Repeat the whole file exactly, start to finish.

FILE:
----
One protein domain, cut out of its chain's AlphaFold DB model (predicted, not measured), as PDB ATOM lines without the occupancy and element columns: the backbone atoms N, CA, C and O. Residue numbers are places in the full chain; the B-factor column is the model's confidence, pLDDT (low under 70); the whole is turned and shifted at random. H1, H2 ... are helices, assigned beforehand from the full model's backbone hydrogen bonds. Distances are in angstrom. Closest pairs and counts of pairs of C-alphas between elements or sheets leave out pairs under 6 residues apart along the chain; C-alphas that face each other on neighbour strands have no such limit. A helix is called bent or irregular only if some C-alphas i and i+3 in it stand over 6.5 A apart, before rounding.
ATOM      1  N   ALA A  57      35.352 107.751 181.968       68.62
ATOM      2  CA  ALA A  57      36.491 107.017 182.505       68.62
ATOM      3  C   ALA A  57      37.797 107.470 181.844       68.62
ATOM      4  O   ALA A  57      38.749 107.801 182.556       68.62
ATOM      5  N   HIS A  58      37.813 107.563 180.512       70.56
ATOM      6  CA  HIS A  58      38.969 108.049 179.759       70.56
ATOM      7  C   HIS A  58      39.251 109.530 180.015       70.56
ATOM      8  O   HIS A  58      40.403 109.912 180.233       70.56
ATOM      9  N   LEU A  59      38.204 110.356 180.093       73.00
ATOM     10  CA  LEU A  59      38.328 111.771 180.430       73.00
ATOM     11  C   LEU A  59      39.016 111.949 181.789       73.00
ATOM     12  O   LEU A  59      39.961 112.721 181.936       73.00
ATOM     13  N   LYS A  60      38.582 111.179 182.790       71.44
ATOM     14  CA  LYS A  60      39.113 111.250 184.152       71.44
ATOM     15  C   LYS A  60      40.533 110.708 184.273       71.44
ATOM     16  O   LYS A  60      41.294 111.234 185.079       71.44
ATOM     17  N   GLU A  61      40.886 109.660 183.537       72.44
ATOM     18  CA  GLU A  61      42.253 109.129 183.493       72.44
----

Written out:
One protein domain, cut out of its chain's AlphaFold DB model (predicted, not measured), as PDB ATOM lines without the occupancy and element columns: the backbone atoms N, CA, C and O. Residue numbers are places in the full chain; the B-factor column is the model's confidence, pLDDT (low under 70); the whole is turned and shifted at random. H1, H2 ... are helices, assigned beforehand from the full model's backbone hydrogen bonds. Distances are in angstrom. Closest pairs and counts of pairs of C-alphas between elements or sheets leave out pairs under 6 residues apart along the chain; C-alphas that face each other on neighbour strands have no such limit. A helix is called bent or irregular only if some C-alphas i and i+3 in it stand over 6.5 A apart, before rounding.
ATOM      1  N   ALA A  57      35.352 107.751 181.968       68.62
ATOM      2  CA  ALA A  57      36.491 107.017 182.505       68.62
ATOM      3  C   ALA A  57      37.797 107.470 181.844       68.62
ATOM      4  O   ALA A  57      38.749 107.801 182.556       68.62
ATOM      5  N   HIS A  58      37.813 107.563 180.512       70.56
ATOM      6  CA  HIS A  58      38.969 108.049 179.759       70.56
ATOM      7  C   HIS A  58      39.251 109.530 180.015       70.56
ATOM      8  O   HIS A  58      40.403 109.912 180.233       70.56
ATOM      9  N   LEU A  59      38.204 110.356 180.093       73.00
ATOM     10  CA  LEU A  59      38.328 111.771 180.430       73.00
ATOM     11  C   LEU A  59      39.016 111.949 181.789       73.00
ATOM     12  O   LEU A  59      39.961 112.721 181.936       73.00
ATOM     13  N   LYS A  60      38.582 111.179 182.790       71.44
ATOM     14  CA  LYS A  60      39.113 111.250 184.152       71.44
ATOM     15  C   LYS A  60      40.533 110.708 184.273       71.44
ATOM     16  O   LYS A  60      41.294 111.234 185.079       71.44
ATOM     17  N   GLU A  61      40.886 109.660 183.537       72.44
ATOM     18  CA  GLU A  61      42.253 109.129 183.493       72.44